What I Learned from Battling Infectious Disease Outbreaks


I had a rough weekend as part of a team dealing with a global pandemic of four infectious diseases. It did not end well.

First there was an epidemic in Atlanta. Then there were successive outbreaks of different diseases in Osaka, Moscow, and Madrid. Cures for the four infectious diseases we were battling were being developed. Two of the diseases had been eradicated and the third one cured, but alas, our efforts ended in failure.

When we had another go at it last night, we prevailed and developed the cures we needed. All of this took place in my dining room around the board game Pandemic. My wife, my daughter, and I managed to save humanity and I am better for the experience.

Though Pandemic is a board game about simulated infectious disease outbreaks, it holds valuable lessons that can be applied to the real world of rare disease advocates seeking to find treatments and cures.

My fascination with infectious disease began when I read John Barry’s The Great Influenza: The Story of the Deadliest Pandemic in History. It is a gripping account of the influenza outbreak from World War I that may have killed as many as 100 million people worldwide. My imagination has also been stoked by other books, such as Richard Preston’s The Hot Zone: The Terrifying True Story of the Origins of the Ebola Virus, a somewhat more sensationalized account of infectious disease, but none the less a fun and terrifying read.

Who needs Stephen King or The Night of the Living Dead when what’s lurking in viral reservoirs deep inside a cave in Africa or brewing behind a sealed canister in a biosafety level 4 lab in Fort Detrick can far more terrifying than fictional concoctions?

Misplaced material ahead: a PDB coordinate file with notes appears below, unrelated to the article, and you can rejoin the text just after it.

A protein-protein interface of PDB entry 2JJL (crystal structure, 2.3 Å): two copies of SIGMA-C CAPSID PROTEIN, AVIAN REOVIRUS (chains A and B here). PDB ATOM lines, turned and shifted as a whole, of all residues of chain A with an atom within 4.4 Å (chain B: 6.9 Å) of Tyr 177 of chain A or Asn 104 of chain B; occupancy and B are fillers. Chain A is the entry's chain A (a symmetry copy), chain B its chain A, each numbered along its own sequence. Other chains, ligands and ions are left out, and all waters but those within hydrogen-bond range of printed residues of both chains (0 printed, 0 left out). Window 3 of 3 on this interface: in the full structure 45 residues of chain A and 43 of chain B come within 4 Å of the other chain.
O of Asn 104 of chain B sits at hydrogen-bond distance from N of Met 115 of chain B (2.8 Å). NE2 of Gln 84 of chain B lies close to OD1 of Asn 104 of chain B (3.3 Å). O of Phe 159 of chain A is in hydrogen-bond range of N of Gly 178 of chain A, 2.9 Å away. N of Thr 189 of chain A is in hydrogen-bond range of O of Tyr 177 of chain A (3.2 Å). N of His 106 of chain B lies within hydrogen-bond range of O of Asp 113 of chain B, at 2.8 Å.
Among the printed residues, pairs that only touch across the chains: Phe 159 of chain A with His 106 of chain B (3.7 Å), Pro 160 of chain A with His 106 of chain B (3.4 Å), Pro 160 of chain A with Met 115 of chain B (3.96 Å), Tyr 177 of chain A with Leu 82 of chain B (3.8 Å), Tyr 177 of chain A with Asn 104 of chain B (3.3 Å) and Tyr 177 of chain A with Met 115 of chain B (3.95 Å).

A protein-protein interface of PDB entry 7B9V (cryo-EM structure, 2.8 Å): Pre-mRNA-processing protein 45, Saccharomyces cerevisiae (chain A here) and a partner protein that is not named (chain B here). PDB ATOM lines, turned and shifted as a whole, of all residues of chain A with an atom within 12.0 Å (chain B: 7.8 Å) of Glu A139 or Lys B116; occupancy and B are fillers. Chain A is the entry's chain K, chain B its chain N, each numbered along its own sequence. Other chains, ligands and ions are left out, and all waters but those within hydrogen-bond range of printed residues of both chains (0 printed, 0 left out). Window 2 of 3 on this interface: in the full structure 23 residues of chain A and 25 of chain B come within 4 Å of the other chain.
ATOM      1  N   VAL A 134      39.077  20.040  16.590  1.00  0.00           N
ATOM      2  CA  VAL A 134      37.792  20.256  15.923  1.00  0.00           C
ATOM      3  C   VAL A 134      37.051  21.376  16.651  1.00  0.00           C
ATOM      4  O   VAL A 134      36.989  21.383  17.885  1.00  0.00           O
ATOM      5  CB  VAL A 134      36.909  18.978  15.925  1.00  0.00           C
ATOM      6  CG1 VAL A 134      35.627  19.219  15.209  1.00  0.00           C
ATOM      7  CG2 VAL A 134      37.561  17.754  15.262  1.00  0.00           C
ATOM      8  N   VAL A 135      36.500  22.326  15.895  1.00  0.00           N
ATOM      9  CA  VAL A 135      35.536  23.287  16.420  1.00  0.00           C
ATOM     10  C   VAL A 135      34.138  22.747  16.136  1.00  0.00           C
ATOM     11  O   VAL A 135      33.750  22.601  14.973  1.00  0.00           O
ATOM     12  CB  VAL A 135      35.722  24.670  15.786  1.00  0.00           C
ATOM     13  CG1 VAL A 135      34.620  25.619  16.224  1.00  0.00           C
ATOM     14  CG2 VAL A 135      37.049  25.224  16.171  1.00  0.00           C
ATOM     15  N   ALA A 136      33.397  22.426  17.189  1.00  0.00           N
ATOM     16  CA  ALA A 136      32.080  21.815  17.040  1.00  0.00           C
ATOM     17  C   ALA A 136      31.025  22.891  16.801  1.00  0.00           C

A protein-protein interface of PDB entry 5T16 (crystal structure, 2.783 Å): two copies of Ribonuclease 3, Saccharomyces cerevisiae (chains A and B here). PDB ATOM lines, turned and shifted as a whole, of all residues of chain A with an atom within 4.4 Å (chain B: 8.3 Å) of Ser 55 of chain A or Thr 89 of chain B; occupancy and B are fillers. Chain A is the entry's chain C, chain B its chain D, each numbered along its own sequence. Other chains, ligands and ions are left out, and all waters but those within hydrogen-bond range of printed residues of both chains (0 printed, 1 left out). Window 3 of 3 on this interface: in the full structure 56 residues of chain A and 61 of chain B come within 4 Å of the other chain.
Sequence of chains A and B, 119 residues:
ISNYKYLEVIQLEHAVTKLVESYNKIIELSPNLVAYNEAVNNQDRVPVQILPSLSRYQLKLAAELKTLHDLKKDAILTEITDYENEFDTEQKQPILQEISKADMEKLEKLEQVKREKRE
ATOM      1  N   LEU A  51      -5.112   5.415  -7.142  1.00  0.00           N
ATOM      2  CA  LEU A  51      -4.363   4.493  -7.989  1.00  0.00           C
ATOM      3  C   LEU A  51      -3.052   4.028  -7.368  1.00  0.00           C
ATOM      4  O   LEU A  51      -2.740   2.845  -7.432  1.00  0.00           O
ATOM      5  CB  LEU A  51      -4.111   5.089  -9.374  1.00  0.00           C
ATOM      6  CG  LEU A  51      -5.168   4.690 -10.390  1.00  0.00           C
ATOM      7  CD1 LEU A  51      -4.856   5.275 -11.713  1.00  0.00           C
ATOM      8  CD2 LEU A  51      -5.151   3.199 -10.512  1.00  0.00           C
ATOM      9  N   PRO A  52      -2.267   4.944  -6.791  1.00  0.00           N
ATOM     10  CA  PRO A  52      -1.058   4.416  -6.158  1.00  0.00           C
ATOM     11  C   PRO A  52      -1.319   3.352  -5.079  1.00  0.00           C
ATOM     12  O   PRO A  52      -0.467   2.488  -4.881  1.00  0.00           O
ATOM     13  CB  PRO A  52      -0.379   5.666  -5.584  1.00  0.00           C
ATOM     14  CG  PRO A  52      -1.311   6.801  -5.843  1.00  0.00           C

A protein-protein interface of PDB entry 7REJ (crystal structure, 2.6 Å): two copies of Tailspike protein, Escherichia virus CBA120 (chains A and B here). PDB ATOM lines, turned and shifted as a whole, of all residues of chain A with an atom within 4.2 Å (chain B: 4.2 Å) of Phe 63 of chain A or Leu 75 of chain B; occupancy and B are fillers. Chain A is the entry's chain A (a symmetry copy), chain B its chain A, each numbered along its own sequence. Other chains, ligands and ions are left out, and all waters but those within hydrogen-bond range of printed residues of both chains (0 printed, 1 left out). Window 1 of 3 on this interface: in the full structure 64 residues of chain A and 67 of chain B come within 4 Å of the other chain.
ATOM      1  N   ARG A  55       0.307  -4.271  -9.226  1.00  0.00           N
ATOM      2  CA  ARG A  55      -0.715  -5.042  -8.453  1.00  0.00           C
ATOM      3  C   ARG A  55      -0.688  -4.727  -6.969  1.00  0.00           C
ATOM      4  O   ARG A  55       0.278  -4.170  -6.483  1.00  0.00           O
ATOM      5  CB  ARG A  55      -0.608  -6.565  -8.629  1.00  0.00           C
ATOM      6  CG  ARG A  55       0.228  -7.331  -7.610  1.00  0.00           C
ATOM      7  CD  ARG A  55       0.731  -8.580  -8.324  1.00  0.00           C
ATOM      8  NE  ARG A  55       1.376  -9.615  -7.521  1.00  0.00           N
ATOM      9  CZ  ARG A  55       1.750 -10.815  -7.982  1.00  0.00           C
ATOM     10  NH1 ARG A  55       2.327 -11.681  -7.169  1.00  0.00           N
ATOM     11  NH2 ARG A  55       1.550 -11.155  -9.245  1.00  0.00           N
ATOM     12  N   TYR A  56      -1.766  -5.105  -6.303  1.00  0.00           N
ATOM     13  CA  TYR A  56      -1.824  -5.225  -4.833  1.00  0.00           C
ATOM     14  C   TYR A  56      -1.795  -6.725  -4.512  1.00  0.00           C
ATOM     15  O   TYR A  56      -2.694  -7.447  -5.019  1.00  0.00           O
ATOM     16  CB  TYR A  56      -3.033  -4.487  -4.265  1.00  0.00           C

I admit my imagination may have enhanced the experience of playing Pandemic, but it is not like most board games. Players don’t compete against each other. Instead, it is what’s known as a cooperative game. All of the players work together to beat the game.

The object is to develop cures for the four infectious diseases represented by cubes on a map. Each player is assigned a role, such as scientist, medic, or researcher. Each character has special abilities.

The game has an insidious way of spreading and amplifying disease and there are several ways to lose. The number of cards in the game limits the turns players can take and imposes a finite opportunity to beat the game.

Here are a few lessons from a couple of games of Pandemic that are useful for rare disease advocates to ponder:

Play to your strengths and take advantage of them
Each character in the game has special abilities. For instance, the dispatcher can move people around the board. The medic can more quickly treat diseases. The researcher can better “share knowledge,” the cards needed to cure a disease. Understand your strengths and use them. Get help from others who have abilities you don’t have.

Balance disease treatment and cure
If you spend too much time on treating infections, epidemics, and outbreaks, you can waste time not addressing the need for a cure. If you focus too much on developing the cure, the spread of the disease will overwhelm and beat you. Balance is necessary.

Prioritize and strategize building
Reacting to the game as it unfolds will be a recipe for disaster. Have a strategy to facilitate access to all parts of the board and work with other players to develop cures as fast as possible by “sharing knowledge.”

The clock is not your friend
Once you exceed a set number of outbreaks or all of any one disease color has been exhausted, you lose. But the way we lost the game was by not beating it fast enough and exhausting all of the cards. Time is not your friend. Move fast or lose.

Cooperation is essential. It is what the game is all about
We’ve had our share of family ugliness around a Monopoly board through the years. There are certain family members in this household with a bit of a competitive streak. In Pandemic, if you don’t learn how to collaborate, you will lose.

For a game about infectious disease, Pandemic has something to say to rare disease advocates.

 

December 4, 2018

 

 

Filed Under: Global Genes, In Rare Form, Insights

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